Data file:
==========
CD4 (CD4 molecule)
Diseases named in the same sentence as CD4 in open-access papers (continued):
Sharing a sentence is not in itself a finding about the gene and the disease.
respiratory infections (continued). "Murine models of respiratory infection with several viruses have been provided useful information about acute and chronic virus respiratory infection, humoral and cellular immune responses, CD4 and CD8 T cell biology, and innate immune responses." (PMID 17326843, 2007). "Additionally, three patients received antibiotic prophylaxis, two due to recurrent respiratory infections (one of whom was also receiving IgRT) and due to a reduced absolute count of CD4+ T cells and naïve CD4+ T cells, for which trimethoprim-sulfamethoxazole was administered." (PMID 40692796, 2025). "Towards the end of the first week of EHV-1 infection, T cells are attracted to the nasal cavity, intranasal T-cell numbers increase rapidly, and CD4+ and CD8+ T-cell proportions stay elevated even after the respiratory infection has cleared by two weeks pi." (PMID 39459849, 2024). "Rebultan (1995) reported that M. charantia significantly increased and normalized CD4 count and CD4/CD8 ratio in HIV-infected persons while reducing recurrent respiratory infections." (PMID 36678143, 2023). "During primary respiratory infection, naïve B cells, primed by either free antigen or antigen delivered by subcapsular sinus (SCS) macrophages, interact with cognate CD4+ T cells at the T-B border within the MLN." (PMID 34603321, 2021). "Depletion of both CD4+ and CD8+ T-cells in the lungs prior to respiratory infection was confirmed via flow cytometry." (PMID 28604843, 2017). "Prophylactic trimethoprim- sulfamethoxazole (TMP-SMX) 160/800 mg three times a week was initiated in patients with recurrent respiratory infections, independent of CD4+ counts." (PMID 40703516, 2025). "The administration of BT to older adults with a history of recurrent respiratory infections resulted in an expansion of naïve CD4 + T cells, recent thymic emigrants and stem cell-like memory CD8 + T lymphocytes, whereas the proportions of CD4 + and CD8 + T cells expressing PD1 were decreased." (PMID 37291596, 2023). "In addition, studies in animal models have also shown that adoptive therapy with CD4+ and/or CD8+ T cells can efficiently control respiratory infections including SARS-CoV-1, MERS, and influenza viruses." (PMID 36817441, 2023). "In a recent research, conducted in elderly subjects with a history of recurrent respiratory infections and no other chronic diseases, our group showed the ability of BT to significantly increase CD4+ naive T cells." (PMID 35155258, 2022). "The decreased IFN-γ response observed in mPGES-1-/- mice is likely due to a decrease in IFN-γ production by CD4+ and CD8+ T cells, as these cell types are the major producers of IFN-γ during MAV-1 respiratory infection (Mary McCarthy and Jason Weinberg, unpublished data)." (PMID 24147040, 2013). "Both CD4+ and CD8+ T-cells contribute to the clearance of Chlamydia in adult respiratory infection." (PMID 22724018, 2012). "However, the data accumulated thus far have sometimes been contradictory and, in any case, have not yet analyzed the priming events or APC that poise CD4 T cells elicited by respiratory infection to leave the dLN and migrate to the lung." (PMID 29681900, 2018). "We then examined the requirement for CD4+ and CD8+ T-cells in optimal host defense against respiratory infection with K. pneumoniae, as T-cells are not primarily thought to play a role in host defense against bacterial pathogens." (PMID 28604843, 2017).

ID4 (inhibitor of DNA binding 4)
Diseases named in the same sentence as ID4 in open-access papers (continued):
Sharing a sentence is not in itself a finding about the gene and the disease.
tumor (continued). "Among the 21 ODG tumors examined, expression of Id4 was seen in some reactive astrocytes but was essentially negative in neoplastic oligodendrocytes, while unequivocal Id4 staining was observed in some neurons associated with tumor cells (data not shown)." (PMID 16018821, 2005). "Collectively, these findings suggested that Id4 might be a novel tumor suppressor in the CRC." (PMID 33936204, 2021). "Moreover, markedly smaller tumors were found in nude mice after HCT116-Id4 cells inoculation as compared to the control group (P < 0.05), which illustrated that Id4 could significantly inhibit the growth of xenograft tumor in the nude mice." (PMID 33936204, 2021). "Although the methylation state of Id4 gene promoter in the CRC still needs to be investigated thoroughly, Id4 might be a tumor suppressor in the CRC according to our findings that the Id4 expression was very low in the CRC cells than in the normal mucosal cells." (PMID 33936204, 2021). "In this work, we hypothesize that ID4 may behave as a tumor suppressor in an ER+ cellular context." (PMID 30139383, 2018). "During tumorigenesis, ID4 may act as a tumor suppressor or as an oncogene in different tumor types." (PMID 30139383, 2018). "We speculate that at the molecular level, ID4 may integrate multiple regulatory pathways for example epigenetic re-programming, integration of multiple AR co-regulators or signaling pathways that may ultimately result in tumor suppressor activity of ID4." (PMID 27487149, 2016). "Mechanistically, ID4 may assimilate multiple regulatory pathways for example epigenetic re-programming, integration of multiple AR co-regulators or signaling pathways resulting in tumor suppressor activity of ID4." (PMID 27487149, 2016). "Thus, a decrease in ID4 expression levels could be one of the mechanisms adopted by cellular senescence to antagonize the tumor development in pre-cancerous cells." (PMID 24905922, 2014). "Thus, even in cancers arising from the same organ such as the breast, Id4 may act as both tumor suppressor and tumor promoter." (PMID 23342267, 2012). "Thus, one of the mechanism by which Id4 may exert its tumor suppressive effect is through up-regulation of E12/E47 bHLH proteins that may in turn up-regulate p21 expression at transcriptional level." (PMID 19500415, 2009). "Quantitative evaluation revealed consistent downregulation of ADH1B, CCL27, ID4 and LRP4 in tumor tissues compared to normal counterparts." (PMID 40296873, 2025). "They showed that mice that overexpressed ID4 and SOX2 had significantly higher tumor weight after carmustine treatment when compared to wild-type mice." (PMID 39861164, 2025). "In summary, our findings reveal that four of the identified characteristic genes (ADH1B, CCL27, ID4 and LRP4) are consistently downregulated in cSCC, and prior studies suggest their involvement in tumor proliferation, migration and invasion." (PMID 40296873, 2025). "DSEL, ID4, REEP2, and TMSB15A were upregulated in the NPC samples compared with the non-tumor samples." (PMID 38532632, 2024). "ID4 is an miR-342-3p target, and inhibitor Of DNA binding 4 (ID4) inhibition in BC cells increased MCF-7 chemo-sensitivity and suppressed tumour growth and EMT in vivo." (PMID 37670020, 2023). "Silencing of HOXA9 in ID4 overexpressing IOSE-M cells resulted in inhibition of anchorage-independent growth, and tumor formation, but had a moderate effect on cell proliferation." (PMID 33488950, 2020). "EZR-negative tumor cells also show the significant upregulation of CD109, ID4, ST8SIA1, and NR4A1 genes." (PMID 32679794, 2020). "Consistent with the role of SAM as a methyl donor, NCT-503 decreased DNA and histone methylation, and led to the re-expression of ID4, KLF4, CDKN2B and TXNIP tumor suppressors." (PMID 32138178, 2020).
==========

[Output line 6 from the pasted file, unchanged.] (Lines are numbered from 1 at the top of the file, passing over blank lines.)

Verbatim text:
Diseases named in the same sentence as ID4 in open-access papers (continued):